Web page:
Or at least he is, until a two-day milk run goes completely tits up and takes his carefully constructed world with it.
It's sort of a superpower of his.
As a man he's remarkable only in his unremarkability; a soft-spoken middle-aged male with thinning hair and a forgettable face. As a Dom he's nothing extraordinary either; he's not huge and hulking, not demanding or intimidating or loud the way some are. He's a bit too calm, a bit too even-keeled for that, presents more like a neutral than anything else.
But that's all on the outside.
The real Phil Coulson is anything but average.
Hand-picked from the Army Rangers, Phil was chosen by Nick Fury to be his right hand man and good eye, one of SHIELD's upper echelon privy to more secrets than nearly anyone else in the world. He's one of the best handlers in the organization, keen of mind and an excellent field agent, competent in the use of countless weapons and methods of combat.
To quote one of his favorite specialists – he's a ninja.
All well and good, especially given the job he does, the professional life he leads.
As for the other, not so much.
If his appearance and manner of conducting himself makes submissives hesitant to explore a relationship with him, actually engaging in a play session usually decides it. There's a bit of an expectation set in this day and age, an unspoken understanding of what Dominants and submissives want from each other. Hardcore sadism and masochism, intensive impact play, predicament bondage and mummification are all the rage, the most basic aspects assumed to be part and parcel of even a temporary contract.
Now Phil knows how to crack a whip, and he can probably tie more knots than an Eagle Scout. He's well versed in how to make something hurt, can leave marks or not as he chooses. When he presented as a Dominant he took all the courses, and awful as it is to say, his career has contributed more than he'd care to think to his personal life. It's taught him how to take control, subtly or not, helped him cultivate a persona that engenders trust and submission, but it feels manipulative, the bad kind of wrong.
It feels like a lie, because it is one.
See, Phil's what's called an 'atypical' Dominant. Nice label right? It's one he doesn't repeat, one he's spent significant time and energy avoiding since high school, when his sex ed teacher fumbled awkwardly through an explanation he'd had to thumb up from an ancient encyclopedia. As much of a disaster as that little lesson had been, Phil had still gotten the message.
What he wanted, what he liked, it wasn't normal.
Hell, it was so far south of average he'd had to resort to reading pamphlets from the forties when he was a teenager just to figure out what the hell he was about.
Needless to say the literature hasn't been much help, but he eventually got himself sorted, no thanks to anyone else. He's had relationships – not many overall and even fewer that lasted any significant length of time – but he's played enough to know what he likes.
Even more, he knows what he doesn't like.
Pain, well, that's something he gets enough of at work. He takes it, doles it out, watches it delivered down upon good agents; men and women, subs and Doms alike. He works with people he's smart enough to view objectively - people his trusts to look out for themselves and thier country above their friends, people who are trained to do whatever it takes. He lives in a world of strength and secrets, where weakness and vulnerability can get you killed so you learn not to show it.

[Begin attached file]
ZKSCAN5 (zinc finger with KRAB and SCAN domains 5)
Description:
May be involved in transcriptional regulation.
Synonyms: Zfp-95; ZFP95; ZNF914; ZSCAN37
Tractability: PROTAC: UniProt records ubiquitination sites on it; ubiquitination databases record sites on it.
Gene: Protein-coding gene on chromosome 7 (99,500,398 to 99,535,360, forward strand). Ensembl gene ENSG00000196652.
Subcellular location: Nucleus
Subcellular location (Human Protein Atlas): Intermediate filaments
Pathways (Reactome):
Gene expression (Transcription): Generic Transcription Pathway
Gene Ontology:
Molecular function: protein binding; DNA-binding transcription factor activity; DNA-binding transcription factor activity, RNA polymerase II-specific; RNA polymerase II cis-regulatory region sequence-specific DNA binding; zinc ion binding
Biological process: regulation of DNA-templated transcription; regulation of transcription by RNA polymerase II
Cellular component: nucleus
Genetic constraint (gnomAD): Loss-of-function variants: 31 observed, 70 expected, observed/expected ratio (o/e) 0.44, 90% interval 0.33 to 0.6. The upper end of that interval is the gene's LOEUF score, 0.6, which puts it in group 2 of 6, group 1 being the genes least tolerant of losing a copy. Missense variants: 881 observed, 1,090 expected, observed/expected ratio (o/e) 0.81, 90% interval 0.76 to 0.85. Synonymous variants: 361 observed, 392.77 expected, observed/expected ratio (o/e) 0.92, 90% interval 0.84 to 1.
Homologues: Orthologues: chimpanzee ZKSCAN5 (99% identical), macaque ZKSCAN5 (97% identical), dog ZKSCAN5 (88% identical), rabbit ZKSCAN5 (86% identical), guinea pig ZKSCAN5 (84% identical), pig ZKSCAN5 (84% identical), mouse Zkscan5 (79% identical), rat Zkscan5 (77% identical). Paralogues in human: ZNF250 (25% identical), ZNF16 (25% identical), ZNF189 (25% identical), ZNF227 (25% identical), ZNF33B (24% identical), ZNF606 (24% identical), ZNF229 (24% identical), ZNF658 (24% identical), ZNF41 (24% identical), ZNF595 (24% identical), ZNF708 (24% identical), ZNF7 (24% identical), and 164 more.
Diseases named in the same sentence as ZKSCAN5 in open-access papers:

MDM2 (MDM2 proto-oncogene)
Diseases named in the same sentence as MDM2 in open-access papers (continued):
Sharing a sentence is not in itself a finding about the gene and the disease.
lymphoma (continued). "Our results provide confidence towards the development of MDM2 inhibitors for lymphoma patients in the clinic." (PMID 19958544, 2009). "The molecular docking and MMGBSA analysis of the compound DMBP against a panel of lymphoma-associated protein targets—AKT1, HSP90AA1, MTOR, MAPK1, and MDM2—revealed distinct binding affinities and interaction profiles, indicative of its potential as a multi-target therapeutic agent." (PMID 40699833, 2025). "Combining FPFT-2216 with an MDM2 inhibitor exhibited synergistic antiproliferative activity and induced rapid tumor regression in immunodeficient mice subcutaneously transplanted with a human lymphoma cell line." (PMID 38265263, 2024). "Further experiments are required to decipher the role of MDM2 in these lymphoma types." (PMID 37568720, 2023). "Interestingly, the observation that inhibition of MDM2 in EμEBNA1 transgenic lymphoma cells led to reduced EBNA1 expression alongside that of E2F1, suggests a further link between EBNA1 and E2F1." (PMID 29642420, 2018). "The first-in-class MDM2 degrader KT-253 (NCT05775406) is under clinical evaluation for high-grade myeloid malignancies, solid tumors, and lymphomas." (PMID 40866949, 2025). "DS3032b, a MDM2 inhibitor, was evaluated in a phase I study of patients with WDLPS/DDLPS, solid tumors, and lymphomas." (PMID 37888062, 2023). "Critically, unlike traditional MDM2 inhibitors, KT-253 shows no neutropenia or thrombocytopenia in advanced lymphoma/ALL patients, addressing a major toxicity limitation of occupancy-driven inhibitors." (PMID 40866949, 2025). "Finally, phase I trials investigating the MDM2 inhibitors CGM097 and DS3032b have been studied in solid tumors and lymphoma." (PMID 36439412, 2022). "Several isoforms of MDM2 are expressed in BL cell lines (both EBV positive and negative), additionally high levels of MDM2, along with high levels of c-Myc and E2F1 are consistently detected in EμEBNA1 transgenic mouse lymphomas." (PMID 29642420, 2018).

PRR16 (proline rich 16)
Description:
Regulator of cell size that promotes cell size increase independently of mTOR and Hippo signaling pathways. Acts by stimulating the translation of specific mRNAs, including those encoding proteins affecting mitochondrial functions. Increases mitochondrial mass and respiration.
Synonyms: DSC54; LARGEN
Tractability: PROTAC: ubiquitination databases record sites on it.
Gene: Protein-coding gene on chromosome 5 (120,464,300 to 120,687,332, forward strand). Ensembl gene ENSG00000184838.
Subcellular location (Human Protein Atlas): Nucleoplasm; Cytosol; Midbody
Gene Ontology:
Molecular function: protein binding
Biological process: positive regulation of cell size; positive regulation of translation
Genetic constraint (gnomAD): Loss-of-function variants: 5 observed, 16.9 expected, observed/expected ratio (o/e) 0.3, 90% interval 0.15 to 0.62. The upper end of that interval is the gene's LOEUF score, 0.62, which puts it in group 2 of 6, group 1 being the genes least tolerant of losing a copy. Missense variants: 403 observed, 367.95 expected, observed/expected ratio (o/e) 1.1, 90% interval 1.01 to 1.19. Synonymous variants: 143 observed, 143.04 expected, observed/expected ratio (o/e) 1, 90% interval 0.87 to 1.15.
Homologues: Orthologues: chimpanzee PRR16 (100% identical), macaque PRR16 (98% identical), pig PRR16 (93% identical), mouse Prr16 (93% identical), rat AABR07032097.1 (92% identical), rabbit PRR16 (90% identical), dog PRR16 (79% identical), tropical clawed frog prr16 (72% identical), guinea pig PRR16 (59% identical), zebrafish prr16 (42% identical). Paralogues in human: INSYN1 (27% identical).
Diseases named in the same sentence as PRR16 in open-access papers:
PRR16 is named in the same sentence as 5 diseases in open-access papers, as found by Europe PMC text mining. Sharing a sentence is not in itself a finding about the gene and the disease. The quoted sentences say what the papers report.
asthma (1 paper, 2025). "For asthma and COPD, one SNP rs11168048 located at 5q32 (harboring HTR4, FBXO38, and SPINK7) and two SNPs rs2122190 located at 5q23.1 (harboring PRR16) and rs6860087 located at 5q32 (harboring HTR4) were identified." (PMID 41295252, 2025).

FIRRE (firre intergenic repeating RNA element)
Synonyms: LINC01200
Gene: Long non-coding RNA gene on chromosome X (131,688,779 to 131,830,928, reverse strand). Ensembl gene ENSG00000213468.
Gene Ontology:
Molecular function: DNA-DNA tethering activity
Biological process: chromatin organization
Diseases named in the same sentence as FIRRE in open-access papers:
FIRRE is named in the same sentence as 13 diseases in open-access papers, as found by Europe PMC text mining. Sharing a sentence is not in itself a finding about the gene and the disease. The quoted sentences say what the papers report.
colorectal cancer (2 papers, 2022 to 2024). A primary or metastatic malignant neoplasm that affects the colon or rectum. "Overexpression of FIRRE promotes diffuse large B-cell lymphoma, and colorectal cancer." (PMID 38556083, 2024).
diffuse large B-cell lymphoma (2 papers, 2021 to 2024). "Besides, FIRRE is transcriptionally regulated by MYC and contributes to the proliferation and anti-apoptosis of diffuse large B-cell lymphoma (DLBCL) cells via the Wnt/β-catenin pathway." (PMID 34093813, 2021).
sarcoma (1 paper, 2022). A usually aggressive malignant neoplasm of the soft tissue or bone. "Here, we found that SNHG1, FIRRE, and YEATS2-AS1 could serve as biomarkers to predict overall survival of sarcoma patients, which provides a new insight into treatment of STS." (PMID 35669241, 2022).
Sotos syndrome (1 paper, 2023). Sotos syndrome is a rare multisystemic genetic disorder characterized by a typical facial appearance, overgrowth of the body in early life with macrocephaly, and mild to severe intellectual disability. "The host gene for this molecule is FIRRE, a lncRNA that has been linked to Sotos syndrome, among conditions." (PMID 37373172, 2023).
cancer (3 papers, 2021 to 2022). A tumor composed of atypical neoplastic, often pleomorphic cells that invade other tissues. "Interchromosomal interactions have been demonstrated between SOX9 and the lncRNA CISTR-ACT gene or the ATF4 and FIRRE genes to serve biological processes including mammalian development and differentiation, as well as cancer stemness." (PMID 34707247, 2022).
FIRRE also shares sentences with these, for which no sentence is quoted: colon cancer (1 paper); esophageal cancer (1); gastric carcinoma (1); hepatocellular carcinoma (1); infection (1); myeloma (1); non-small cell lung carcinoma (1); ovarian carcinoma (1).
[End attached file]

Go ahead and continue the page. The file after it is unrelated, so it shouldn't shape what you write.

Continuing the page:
Not exactly conducive to the type of relationship he dreams of in quiet moments, the kind that involves complete transparency, trust that is built on a foundation of utter honesty and open communication. The kind that revolves around a sweeter form of intimacy, a gentler style of handling, body worship and domestic service, falling asleep together after a scene and waking up side by side the next morning. His sister teases him, says that he doesn't want a sub, he wants a wife, and perhaps she has it right.
Thus far, no sub has been satisfied with the kind of scene Phil prefers to indulge in, and honestly, he's hesitant to go looking for one. It would hardly be fair to them, for a lot of reasons, least of all the fact that he's uninterested in the type of play that's expected from a Dom. He's devoted first and foremost to his job, which means a lot of his time and energy are already spoken for, and he can be out of the country for months at a time, dragged away at a moment's notice. SHIELD is a distraction from his personal life – he refuses to admit that it's really the other way around – and if he's being truthful it's not the only one.
No, an inappropriately large part of his mental faculties are also preoccupied with a certain archer.
All fantasy of course, idle day dreams, but even with his legendary self control he can't seem to help himself. He spends far too much time imagining it, wondering what it would be like to be allowed to take care of Clint the way he wants to.
No one else does, and god knows the man deserves it.
Phil's almost slipped a few times.
Almost touched him, almost praised him, almost carded his hands through the man's hair the way he would if Clint really were his sub.
He just... he tries so hard, does do well and doesn't seem to know it, and he's hardly the same angry young man who came into SHIELD so many years ago. He's been so good for Phil, always respectful, nothing like he was under all his other handlers, scrabbling for any scrap of respect tossed his way. He does everything Phil asks him to, learns from his minimal mistakes and makes every shot Phil needs from him. He's perfect, and because he's perfect he deserves far more, far better than the minimalist play Phil's comfortable with.
It's the only reason he doesn't say anything when Clint's file comes across his desk again and again marked Single, Uncollared, why he keeps quiet whenever he sees Clint acting a little off. Once, one time early on he'd expressed his concern, but Clint had laughed it off, grinned, shrugged, and made a flippant comment about visiting a professional, and hearing that one time was bad enough. It had cut so badly, so unexpectedly that he had never asked again.
It was Clint's business how he handled himself, and none of Phil's.
At least until a two-day milk run goes FUBAR.
Then suddenly, with great certainty, he decides it is very much his business.